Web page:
How You Should REALLY Be Buying Coffee, According To An Expert

Illustrated by Louisa Cannell.
Making coffee at home is both economical and a great way to caffeinate without putting on trousers. But for a relatively simple activity (ground beans + hot water + a short wait), making coffee can get really complicated. From picking out the beans to equipment, there's about a million ways to get to your morning cup of joe — and, it can seem, a million ways to go wrong. Even buying and storing beans (Can you freeze them? Do you need to always grind them yourself?!) can leave us scratching our heads.
To get back to basics, we sought the advice of an expert. Eric Grimm has been serving up New Yorkers their morning buzz at Everyman Espresso for years, and is currently its director of events and cafe manager, as well as covering coffee and culture for Sprudge. Thankfully, even with a resume that impressive, Grimm defies all the stereotypes of a snobby barista and was more than happy to answer our questions about the best ways to buy and store coffee. Now, the only thing we are scared of is accidentally pouring decaf.

Buying Beans

Similar to olive oil with a date of pressing, good coffee beans will have a roast date. Grimm says, when possible, see if you can find one. "Coffee often tastes best 5-14 days off roast, though this can vary from coffee to coffee and some will taste perfectly fine a little further out," he explains. Confused by all the information on origin? If there aren't tasting notes, Grimm recommends Central and South American coffee for a more chocolate-y nutty flavour. Looking for a brighter, fruiter brew? Grimm says, often, the coffees from Africa, particularly Ethiopia, will fit the bill. While it's not always guaranteed ("Note: I said 'often,'" Grimm cautions), it's a good rule of thumb.
The other thing to look for is a valve ,which lets the CO2 the coffee lets off get out — without letting oxygen in (more on why that's important in a minute).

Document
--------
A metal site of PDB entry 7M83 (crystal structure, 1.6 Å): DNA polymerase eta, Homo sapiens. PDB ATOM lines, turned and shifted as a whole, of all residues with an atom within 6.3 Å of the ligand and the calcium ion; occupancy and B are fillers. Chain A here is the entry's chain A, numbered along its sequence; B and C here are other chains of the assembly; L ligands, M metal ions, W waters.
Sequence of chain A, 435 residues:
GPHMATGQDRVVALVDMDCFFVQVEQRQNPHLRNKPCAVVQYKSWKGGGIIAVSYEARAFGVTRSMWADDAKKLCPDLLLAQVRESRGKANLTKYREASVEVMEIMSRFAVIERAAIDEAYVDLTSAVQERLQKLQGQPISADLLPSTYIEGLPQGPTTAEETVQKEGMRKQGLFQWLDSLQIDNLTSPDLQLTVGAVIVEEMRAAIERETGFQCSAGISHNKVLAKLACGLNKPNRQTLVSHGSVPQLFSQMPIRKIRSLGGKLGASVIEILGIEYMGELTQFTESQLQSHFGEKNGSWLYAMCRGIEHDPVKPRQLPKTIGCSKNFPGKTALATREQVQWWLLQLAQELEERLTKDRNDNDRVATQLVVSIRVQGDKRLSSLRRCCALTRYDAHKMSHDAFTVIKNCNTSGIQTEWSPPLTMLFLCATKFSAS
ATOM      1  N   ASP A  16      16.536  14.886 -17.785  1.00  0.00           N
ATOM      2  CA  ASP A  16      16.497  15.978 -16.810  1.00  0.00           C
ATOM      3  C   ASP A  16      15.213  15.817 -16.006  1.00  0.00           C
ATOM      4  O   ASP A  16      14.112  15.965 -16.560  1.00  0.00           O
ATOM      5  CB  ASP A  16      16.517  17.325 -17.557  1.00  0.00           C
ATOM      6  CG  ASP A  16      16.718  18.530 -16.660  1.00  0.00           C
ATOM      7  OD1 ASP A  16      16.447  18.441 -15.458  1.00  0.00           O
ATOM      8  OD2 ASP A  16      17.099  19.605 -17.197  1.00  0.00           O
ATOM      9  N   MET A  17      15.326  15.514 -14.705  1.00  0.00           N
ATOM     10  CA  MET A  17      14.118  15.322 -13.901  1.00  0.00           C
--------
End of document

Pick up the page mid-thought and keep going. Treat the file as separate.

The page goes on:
To Grind Or Not To Grind?

Okay, so you know the kind of beans you want — do you buy them pre-ground, grind them at the store, or grind them at home? "There is no easy answer to this, but you don't necessarily have to buy whole bean," explains Grimm. Once coffee is ground, it "off-gasses," or emits more CO2, making it lose complexity and aromas faster. But Grimm says that a good grinder is an "investment" — blade grinders, which are relatively inexpensive, don't provide a precise grind. Plate grinders, which are preferable, are more expensive, and the plates eventually need replacing.
"If buying ground coffee is a better option for you, I'd recommend buying it from a store that will grind the coffee," Grimm says. The taste will change as you go through the bag, but that's not necessarily a bad thing. "When it comes down to it, great coffee from a quality coffee roaster is going to be delicious and maybe wildly different from the first cup of freshly ground coffee to your last cup days later." That said, larger quantities of coffee beans will eventually lose their flavour. It's possible to drink coffee after six months, Grimm says, but it "most certainly" won't taste good.
Coffee beans are actually the seed of a cherry and should be treated that way. "I can't stress enough, that you should buy it like you buy any fruit, which is to say, often and in small quantities," he explained.

The Problem With Freezing

Once you've procured your coffee, how do you store it? As it turns out, the answer is relatively simple: packed airtight, in a cool, dry place. That's it. Exposing it to oxygen will help it age it faster, which is where the valve for off-gassing comes in handy. Freezing coffee may seem like a great way to extend it's age, but Grimm says that's not so.
"Coffee left in the fridge or freezer may take on the smells and taste of foods in the fridge or freezer (which is not necessarily a bad thing if you like meat-tasting coffee)." Here, again, Grimm explains this is another reason that buying in small quantities is helpful. If you're using it over the course of a week or two, storing it at room temperature, as long as it's airtight and in a cool place, is totally fine.
And, when it's time to actually make the coffee, Grimm says have fun with it. "Only you know your palate and what tastes good to you. You might love the slower process of making coffee by hand with a Chemex or Aeropress, or you might make a damn fine cup in your Mr. Coffee every morning." We'll drink to that.
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